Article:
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Henry Knox: “the only things which I desire you to send”

In November 1774, Henry Knox wrote to his main London book supplier, Thomas Longman (1731-1797), about the effects of Parliament’s Boston Port Bill and Continental Congress’s Association, or boycott of goods from Britain.First of all, those measures meant Knox wasn’t enclosing any money. In March, the London stationery firm Wright & Gill had reminded Knox about an overdue bill and threatened to add 5% interest to the balance.
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Henry Knox and Paul Revere: Pretending to Quarrel?

History / US History : Boston 1775 (2 years ago)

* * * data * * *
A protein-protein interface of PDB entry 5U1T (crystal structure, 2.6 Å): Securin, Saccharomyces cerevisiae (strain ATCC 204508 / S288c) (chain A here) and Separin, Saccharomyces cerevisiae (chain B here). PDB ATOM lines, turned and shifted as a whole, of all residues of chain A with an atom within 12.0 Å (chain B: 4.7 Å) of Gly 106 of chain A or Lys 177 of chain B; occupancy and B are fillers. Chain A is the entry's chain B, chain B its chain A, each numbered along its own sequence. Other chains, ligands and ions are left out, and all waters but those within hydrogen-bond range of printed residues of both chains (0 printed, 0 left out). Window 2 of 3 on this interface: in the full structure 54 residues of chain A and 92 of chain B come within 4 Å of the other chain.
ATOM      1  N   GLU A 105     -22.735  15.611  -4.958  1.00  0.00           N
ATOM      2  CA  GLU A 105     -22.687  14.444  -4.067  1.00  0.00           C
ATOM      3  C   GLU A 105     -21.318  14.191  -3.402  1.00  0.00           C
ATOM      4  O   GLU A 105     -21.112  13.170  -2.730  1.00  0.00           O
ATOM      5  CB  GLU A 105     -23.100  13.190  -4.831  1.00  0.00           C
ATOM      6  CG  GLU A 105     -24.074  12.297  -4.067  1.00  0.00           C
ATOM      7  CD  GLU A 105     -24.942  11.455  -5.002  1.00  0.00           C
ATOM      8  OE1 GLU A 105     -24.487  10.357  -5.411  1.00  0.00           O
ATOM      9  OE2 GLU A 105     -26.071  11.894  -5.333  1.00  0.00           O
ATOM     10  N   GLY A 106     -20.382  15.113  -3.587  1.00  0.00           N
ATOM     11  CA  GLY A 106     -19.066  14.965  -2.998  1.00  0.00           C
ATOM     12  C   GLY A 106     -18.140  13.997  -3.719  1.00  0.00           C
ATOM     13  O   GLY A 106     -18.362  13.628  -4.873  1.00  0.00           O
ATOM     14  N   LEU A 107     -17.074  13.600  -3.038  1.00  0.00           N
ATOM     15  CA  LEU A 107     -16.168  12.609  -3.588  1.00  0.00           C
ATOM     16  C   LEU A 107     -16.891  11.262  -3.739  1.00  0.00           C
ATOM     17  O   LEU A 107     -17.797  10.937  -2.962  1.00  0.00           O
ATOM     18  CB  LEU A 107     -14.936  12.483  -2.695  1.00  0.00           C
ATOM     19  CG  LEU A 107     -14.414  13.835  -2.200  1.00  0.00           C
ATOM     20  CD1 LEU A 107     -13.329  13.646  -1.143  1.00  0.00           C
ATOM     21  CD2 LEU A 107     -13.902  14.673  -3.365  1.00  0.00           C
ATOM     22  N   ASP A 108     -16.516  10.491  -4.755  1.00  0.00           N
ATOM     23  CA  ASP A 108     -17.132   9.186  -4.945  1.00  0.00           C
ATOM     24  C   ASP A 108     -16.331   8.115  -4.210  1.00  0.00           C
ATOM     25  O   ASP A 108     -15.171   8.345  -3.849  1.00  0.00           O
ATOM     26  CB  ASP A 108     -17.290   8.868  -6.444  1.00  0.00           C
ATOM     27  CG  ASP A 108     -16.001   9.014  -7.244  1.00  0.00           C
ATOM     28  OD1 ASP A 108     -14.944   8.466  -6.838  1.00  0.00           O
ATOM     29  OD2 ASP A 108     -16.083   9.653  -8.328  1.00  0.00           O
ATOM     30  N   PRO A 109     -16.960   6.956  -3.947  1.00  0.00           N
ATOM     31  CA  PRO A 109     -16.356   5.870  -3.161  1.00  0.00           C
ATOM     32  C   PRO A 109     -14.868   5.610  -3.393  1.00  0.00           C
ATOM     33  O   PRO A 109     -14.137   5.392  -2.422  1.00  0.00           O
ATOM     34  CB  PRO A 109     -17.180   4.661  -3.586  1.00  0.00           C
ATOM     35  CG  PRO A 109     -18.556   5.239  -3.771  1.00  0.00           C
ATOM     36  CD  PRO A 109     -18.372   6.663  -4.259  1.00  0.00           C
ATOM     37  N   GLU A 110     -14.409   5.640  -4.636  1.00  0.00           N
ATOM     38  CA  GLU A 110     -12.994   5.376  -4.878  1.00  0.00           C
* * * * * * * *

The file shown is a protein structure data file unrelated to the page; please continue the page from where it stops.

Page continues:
I seem to be on a roll with Henry Knox, so I might as well continue. A while back, I laid out my argument that Knox’s 1774 marriage into the family of Thomas Flucker, royal Secretary of the province of Massachusetts, prompted some p... Read Post

The Mystery of Henry Knox’s “Boy Soldiers”

History / US History : Boston 1775 (3 years ago)

In his 1900 biography of Henry Knox, Noah Brooks wrote of the connections that the young bookseller’s 1774 marriage brought him:Lucy Flucker’s only brother [Thomas, Jr.] was a lieutenant in the British Army, and, while he was servin... Read Post

Provisions of the Boston Port Bill

History / US History : Boston 1775 (5 years ago)

One of the major milestones leading up to the Revolutionary War was the Boston Port Bill, the law Parliament passed on 31 Mar 1774 to punish the town—the third-largest port in North America—for the Boston Tea Party. It stated that s... Read Post


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